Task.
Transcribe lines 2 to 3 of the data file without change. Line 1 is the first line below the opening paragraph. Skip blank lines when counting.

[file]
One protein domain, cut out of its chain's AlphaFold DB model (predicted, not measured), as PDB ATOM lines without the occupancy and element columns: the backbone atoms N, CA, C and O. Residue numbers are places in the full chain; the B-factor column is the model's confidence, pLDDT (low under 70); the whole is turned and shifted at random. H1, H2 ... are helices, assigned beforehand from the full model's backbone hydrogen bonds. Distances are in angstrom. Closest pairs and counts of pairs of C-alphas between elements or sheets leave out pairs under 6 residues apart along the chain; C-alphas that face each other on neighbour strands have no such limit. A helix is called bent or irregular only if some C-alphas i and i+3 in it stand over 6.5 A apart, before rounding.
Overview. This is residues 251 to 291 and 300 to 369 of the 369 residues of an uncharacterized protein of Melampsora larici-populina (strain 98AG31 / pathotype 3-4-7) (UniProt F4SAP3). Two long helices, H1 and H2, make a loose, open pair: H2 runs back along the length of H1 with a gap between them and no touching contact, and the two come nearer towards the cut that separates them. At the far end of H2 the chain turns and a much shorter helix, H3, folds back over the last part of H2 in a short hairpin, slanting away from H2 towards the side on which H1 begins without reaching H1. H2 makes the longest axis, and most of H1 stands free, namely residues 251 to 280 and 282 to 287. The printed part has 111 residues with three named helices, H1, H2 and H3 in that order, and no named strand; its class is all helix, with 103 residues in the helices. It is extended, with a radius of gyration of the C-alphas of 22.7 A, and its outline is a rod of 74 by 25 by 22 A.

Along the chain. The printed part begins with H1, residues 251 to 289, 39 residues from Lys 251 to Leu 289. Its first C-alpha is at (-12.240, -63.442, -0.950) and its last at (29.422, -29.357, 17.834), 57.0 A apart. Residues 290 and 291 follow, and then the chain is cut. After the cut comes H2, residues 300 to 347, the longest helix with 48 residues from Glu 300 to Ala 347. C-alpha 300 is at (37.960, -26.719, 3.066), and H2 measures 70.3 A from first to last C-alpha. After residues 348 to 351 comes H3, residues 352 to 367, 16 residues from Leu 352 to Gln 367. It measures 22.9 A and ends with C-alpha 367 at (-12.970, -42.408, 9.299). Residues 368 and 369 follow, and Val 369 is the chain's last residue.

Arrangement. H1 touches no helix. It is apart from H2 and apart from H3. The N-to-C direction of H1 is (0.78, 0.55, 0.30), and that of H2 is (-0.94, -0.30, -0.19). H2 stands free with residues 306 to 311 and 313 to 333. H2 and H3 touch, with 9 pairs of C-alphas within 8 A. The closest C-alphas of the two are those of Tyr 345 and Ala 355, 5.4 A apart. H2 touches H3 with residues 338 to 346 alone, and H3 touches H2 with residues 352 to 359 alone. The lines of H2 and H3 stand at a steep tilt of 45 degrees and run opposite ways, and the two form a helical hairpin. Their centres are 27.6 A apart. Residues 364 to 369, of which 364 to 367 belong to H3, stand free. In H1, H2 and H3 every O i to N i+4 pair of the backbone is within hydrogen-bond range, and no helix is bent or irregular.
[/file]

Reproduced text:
Along the chain. The printed part begins with H1, residues 251 to 289, 39 residues from Lys 251 to Leu 289. Its first C-alpha is at (-12.240, -63.442, -0.950) and its last at (29.422, -29.357, 17.834), 57.0 A apart. Residues 290 and 291 follow, and then the chain is cut. After the cut comes H2, residues 300 to 347, the longest helix with 48 residues from Glu 300 to Ala 347. C-alpha 300 is at (37.960, -26.719, 3.066), and H2 measures 70.3 A from first to last C-alpha. After residues 348 to 351 comes H3, residues 352 to 367, 16 residues from Leu 352 to Gln 367. It measures 22.9 A and ends with C-alpha 367 at (-12.970, -42.408, 9.299). Residues 368 and 369 follow, and Val 369 is the chain's last residue.

Arrangement. H1 touches no helix. It is apart from H2 and apart from H3. The N-to-C direction of H1 is (0.78, 0.55, 0.30), and that of H2 is (-0.94, -0.30, -0.19). H2 stands free with residues 306 to 311 and 313 to 333. H2 and H3 touch, with 9 pairs of C-alphas within 8 A. The closest C-alphas of the two are those of Tyr 345 and Ala 355, 5.4 A apart. H2 touches H3 with residues 338 to 346 alone, and H3 touches H2 with residues 352 to 359 alone. The lines of H2 and H3 stand at a steep tilt of 45 degrees and run opposite ways, and the two form a helical hairpin. Their centres are 27.6 A apart. Residues 364 to 369, of which 364 to 367 belong to H3, stand free. In H1, H2 and H3 every O i to N i+4 pair of the backbone is within hydrogen-bond range, and no helix is bent or irregular.